Grandma graduates as adult education students earn diplomas
Rebecca Morfin celebrated her high school graduation last week, nearly six decades after most of her former classmates.
"I thank the good Lord who gave me the years to do this," said Morfin, 75, of Ogden. She's heading to Weber State University this fall for her bachelor's degree.
"I may not live long enough to get it finished," said Morfin, addressing her classmates at the Ogden School District Adult Education graduation.
"Yes, you will," the audience shouted back. "You'll do it."
"I have grandkids in college, and I tell them to get their education, and not let it stop them. It's been 57 years since I was in school. It's been a lifelong dream of mine to get to Weber College, and I'm going to do it," Morfin said later at a reception.
The Washington High School program listed 17 students who had earned their General Equivalency Diplomas and 94 who had earned high school diplomas. Morfin's class included students in their teens and 20s, on up through middle age. One graduate walked across the stage with her 10-year-old son. Another held up her diploma and her newborn, for the crowd to see.
"She wanted to finish before her baby was born, and she did," said Sharilyn Gerber, who was lead teacher in the Ogden School District's Adult Education Program. "To culminate it, she walked across the stage with her baby in her arms. She was saying, 'I have now taken steps to make a better life for my baby.'"
Gerber called the day bittersweet, because the Ogden School District has now ended its adult education program. Starting today, the program serving Ogden will be administrated by Weber School District, with community partners located within city limits, to keep class locations close for students. Weber School District, which surrounds Ogden School District, has long run adult education courses out of its own schools, outside Ogden's city limits.
"The potential ahead of us is amazing," said Gerber, who has served as a Weber School Board member since 1999. "We are no longer the hole in the doughnut. I see the strength that can come from a combined, Weber County-inclusive program ... We can be more inclusive with adult education."
Weber School District Superintendent Jeff Stephens said he is pleased with how fast community partnerships have come together, with the city of Ogden, the Ogden Weber Community Action Partnership, and with Your Community Connection.
"We are working with agencies that provide support for families and individuals, and now will bring adult education into that context," Stephens said. "We anticipate our outcomes will improve, because we'll have people at those agencies working with students to help them earn that diploma. ... There's a tremendous sense of optimism that this is going to lift our entire community."
At Thursday's graduation, Gerber said, some students really wanted the Washington High diploma, issued by their home school district.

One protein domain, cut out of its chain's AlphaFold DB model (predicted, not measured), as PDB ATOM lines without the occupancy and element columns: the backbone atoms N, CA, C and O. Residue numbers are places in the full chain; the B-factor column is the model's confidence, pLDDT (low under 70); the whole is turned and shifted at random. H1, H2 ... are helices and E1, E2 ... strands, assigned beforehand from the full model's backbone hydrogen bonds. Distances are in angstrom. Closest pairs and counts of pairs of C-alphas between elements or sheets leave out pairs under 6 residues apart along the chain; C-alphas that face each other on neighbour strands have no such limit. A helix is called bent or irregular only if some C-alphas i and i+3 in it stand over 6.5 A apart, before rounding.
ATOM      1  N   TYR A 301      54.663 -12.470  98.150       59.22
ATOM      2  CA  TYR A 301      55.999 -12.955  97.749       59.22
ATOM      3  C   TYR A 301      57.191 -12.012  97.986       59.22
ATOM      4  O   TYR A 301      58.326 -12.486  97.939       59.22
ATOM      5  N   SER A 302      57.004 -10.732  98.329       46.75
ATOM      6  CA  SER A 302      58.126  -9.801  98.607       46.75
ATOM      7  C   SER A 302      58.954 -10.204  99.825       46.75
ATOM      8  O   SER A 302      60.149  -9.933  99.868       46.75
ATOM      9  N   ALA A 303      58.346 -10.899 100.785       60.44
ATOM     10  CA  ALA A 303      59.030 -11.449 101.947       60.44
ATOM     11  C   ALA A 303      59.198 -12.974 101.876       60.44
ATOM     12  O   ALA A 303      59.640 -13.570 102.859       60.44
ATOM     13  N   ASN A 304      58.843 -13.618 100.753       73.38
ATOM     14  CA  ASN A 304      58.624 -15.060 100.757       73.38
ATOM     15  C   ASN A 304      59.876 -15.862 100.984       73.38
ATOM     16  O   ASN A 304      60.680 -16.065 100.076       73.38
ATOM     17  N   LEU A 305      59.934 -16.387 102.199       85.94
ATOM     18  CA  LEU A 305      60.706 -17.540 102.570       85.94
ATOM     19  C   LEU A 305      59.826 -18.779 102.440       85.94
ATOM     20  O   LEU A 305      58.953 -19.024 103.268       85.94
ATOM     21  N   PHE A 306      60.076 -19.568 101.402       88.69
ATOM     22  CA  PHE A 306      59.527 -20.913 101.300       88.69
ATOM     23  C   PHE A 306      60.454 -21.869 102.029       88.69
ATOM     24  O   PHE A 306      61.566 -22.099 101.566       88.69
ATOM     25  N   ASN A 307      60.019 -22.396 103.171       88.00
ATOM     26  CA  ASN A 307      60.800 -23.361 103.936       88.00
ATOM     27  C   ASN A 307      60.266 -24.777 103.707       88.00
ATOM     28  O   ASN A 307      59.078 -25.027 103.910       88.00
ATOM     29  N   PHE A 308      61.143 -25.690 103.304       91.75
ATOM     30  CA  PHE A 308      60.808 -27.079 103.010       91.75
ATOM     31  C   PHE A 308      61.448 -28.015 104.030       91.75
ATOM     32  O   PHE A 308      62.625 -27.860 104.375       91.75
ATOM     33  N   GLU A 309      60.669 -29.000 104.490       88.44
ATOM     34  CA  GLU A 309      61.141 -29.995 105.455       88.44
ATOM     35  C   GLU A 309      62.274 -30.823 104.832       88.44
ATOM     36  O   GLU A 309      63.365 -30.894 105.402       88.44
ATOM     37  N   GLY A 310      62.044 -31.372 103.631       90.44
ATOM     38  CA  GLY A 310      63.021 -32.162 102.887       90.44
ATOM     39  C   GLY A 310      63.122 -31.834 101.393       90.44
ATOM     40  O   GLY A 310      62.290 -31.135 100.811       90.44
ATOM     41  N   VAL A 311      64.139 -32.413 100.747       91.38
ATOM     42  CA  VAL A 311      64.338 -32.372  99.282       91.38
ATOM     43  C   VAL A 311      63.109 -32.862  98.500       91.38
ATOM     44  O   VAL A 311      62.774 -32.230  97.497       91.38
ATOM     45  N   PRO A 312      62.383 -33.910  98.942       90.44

"Most were students who dropped out of Ogden, Ben Lomond or Washington high schools anyway," she said. "They wanted an Ogden diploma, so they worked really hard to finish in time."
One was Teresa Anderson, 37, Washington Terrace, escorted across the stage by Brian, 10, one of her twin sons.
"It's wonderful, but sad at the same time," Anderson said of graduation. "I'm going to miss the teachers so much. They were so supportive, and they mean a lot to me."
Anderson said she failed to graduate on time because of learning disabilities diagnosed late and medical problems.
"I want my kids to know how important it is to have an education," she said. "I'm going to take some classes at Weber State."
But first, she'll work to pay some bills and fund basic home repairs, she said. She hopes to find secretarial work.
"I would like people to know whatever their learning capabilities, they can get their high school diploma if they work at it. If you don't want to do it for yourself, do it for your family or your kids. It removes obstacles, and expands your horizons."
Her long-long-term plans for the diploma?
"I'm going to be buried with it," she said with a laugh. "I had to fight to get it."
Gerber said most graduates were women.
"The majority of them dropped out of school to become mothers," she said. "Almost every one of them has a couple kids at home."
Morfin dropped out to raise a family, she said. Now she's a great-grandmother.
"You lose track of time," she said, pausing between near constant requests from classmates for hugs and photos. "This is my lifelong dream. I realized a few years back that if I didn't do it now, I'd never do it."
Morfin plans to study the Bible and criminal justice.
"Education is what our government was founded on," she said. "One of the kids here could become a scientist and cure cancer. You can't do that without education. I'm a graduate, and it makes me feel great."